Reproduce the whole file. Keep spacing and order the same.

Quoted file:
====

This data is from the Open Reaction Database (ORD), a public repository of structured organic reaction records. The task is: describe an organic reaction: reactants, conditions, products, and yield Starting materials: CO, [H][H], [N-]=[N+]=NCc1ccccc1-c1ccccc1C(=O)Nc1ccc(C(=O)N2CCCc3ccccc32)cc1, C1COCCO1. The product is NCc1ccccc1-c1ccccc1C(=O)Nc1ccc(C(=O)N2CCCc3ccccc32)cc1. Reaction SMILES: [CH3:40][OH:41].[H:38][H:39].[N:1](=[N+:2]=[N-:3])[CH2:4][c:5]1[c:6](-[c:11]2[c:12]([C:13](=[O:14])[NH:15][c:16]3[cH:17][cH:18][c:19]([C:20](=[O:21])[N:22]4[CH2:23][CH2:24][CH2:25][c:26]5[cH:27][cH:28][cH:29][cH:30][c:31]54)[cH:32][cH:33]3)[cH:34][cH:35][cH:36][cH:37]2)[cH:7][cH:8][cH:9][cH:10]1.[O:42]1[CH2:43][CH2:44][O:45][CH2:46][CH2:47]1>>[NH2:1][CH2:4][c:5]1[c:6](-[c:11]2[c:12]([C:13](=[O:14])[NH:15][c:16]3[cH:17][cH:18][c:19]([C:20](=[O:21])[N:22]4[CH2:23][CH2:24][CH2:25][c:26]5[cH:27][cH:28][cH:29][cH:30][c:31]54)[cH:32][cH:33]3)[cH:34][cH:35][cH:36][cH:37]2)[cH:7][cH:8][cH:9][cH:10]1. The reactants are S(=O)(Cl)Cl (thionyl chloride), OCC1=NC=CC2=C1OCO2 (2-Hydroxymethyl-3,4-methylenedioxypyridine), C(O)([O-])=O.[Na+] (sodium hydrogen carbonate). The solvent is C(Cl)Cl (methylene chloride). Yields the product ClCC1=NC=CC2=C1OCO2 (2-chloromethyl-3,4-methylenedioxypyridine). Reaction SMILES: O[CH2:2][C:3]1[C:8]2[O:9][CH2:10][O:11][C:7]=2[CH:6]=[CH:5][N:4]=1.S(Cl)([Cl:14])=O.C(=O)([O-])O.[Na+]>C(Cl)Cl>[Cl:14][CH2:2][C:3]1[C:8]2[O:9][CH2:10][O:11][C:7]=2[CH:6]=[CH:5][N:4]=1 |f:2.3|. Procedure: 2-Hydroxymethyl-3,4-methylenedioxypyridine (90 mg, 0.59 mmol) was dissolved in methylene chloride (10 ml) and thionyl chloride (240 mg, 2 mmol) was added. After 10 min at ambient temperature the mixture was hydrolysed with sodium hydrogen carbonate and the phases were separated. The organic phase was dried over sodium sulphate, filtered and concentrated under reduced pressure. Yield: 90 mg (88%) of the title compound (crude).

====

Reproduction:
This data is from the Open Reaction Database (ORD), a public repository of structured organic reaction records. The task is: describe an organic reaction: reactants, conditions, products, and yield Starting materials: CO, [H][H], [N-]=[N+]=NCc1ccccc1-c1ccccc1C(=O)Nc1ccc(C(=O)N2CCCc3ccccc32)cc1, C1COCCO1. The product is NCc1ccccc1-c1ccccc1C(=O)Nc1ccc(C(=O)N2CCCc3ccccc32)cc1. Reaction SMILES: [CH3:40][OH:41].[H:38][H:39].[N:1](=[N+:2]=[N-:3])[CH2:4][c:5]1[c:6](-[c:11]2[c:12]([C:13](=[O:14])[NH:15][c:16]3[cH:17][cH:18][c:19]([C:20](=[O:21])[N:22]4[CH2:23][CH2:24][CH2:25][c:26]5[cH:27][cH:28][cH:29][cH:30][c:31]54)[cH:32][cH:33]3)[cH:34][cH:35][cH:36][cH:37]2)[cH:7][cH:8][cH:9][cH:10]1.[O:42]1[CH2:43][CH2:44][O:45][CH2:46][CH2:47]1>>[NH2:1][CH2:4][c:5]1[c:6](-[c:11]2[c:12]([C:13](=[O:14])[NH:15][c:16]3[cH:17][cH:18][c:19]([C:20](=[O:21])[N:22]4[CH2:23][CH2:24][CH2:25][c:26]5[cH:27][cH:28][cH:29][cH:30][c:31]54)[cH:32][cH:33]3)[cH:34][cH:35][cH:36][cH:37]2)[cH:7][cH:8][cH:9][cH:10]1. The reactants are S(=O)(Cl)Cl (thionyl chloride), OCC1=NC=CC2=C1OCO2 (2-Hydroxymethyl-3,4-methylenedioxypyridine), C(O)([O-])=O.[Na+] (sodium hydrogen carbonate). The solvent is C(Cl)Cl (methylene chloride). Yields the product ClCC1=NC=CC2=C1OCO2 (2-chloromethyl-3,4-methylenedioxypyridine). Reaction SMILES: O[CH2:2][C:3]1[C:8]2[O:9][CH2:10][O:11][C:7]=2[CH:6]=[CH:5][N:4]=1.S(Cl)([Cl:14])=O.C(=O)([O-])O.[Na+]>C(Cl)Cl>[Cl:14][CH2:2][C:3]1[C:8]2[O:9][CH2:10][O:11][C:7]=2[CH:6]=[CH:5][N:4]=1 |f:2.3|. Procedure: 2-Hydroxymethyl-3,4-methylenedioxypyridine (90 mg, 0.59 mmol) was dissolved in methylene chloride (10 ml) and thionyl chloride (240 mg, 2 mmol) was added. After 10 min at ambient temperature the mixture was hydrolysed with sodium hydrogen carbonate and the phases were separated. The organic phase was dried over sodium sulphate, filtered and concentrated under reduced pressure. Yield: 90 mg (88%) of the title compound (crude).